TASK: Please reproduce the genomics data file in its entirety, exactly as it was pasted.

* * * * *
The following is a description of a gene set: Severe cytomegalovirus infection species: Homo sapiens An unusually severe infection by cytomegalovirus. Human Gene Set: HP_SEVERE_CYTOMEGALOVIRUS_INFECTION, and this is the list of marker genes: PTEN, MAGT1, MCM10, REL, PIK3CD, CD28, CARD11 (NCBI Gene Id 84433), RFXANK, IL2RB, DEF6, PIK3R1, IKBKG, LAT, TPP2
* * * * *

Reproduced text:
The following is a description of a gene set: Severe cytomegalovirus infection species: Homo sapiens An unusually severe infection by cytomegalovirus. Human Gene Set: HP_SEVERE_CYTOMEGALOVIRUS_INFECTION, and this is the list of marker genes: PTEN, MAGT1, MCM10, REL, PIK3CD, CD28, CARD11 (NCBI Gene Id 84433), RFXANK, IL2RB, DEF6, PIK3R1, IKBKG, LAT, TPP2